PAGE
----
Let’s face it, people are killed every day,” Marissa Rhodes bluntly remarks at the start of a recent episode of “Dig: A History Podcast.” “But sometimes crimes and murders strike such a cultural thread that they become sensationalized, and people just can’t get enough of the story. And often, that’s where history comes into play.”
Does it ever. Rhodes (MLS ’11) is one of the producers of “Dig,” a history podcast that’s making a name for itself by bringing listeners a range of riveting tales of the past replete with crime, politics, war and sex. She and the other three producers—Averill Earls (PhD ’16), Sarah Handley-Cousins (PhD ’16) and Elizabeth Garner Masarik (MA ’14)—met as graduate students in UB’s history department and are now collectively debunking the myth that history is boring, old news. Says Handley-Cousins, “It just depends on whether or not you can deliver it in the way it deserves.”
With “Dig,” that means almost a hundred episodes’ worth of unconventional topics, well-researched facts, smart insights and funny asides. The goal is to share accounts of the past in a way that matters by going deep into the underlying context, an approach informed by their feminist history orientation. “Women, people of color, immigrants … are often hard to ‘hear’ in history,” explains Masarik. “For many years, traditional history didn’t tell their stories, because their stories weren’t on the surface. It wasn’t until the 1960s and ’70s … that we got a sense of what was going on historically besides what prominent white men were doing.”
The podcast reflects a trend exemplified by period dramas like the TV series “The Alienist,” but it has more scholarly goals. “It’s about building a bridge between the ivory tower of academia and the public,” says Earls. It’s also about building a bridge between past and present, as Handley-Cousins explains. “We live in a time when people, no matter where they fall on the political spectrum, are trying to understand how we got here.”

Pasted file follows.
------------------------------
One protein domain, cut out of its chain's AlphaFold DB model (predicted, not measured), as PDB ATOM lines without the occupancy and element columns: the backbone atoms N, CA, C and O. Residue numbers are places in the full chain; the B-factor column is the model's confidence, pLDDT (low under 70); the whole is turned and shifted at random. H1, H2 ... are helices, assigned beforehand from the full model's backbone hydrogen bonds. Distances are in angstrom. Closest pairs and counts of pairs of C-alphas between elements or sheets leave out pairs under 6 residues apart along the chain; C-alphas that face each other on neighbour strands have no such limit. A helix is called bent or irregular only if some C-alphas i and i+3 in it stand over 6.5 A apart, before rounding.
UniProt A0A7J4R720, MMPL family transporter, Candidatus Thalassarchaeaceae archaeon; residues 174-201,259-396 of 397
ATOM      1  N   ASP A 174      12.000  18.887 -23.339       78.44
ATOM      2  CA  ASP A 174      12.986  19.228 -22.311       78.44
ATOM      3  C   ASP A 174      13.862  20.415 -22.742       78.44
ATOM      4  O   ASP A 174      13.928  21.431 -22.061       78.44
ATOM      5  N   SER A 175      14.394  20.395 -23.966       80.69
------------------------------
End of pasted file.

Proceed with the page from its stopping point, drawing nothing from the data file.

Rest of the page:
Each episode of “Dig” requires a monthlong process of researching, writing, recording and editing. The team divvies up topics according to their individual specialties, though they often present in pairs. Episodes are recorded four at a time in Earls’ guest bedroom, and, by midday, “we get a little punchy,” laughs Handley-Cousins. (Listeners can enjoy some of their bloopers in a comical outtakes clip at the end of each episode.)
After three years in production, the podcast now boasts subscribers in the thousands. The project earned its producers a Leadership in History Award from the American Association for State and Local History. It’s a nice pat on the back for what is essentially a labor of love by four people collectively juggling dissertations, full-time jobs, families and interests as diverse as baking and power lifting. But those crosscurrents give context to their work and underscore their passion for their discipline.
“We love doing this,” says Masarik. “It’s like lecturing to the world.”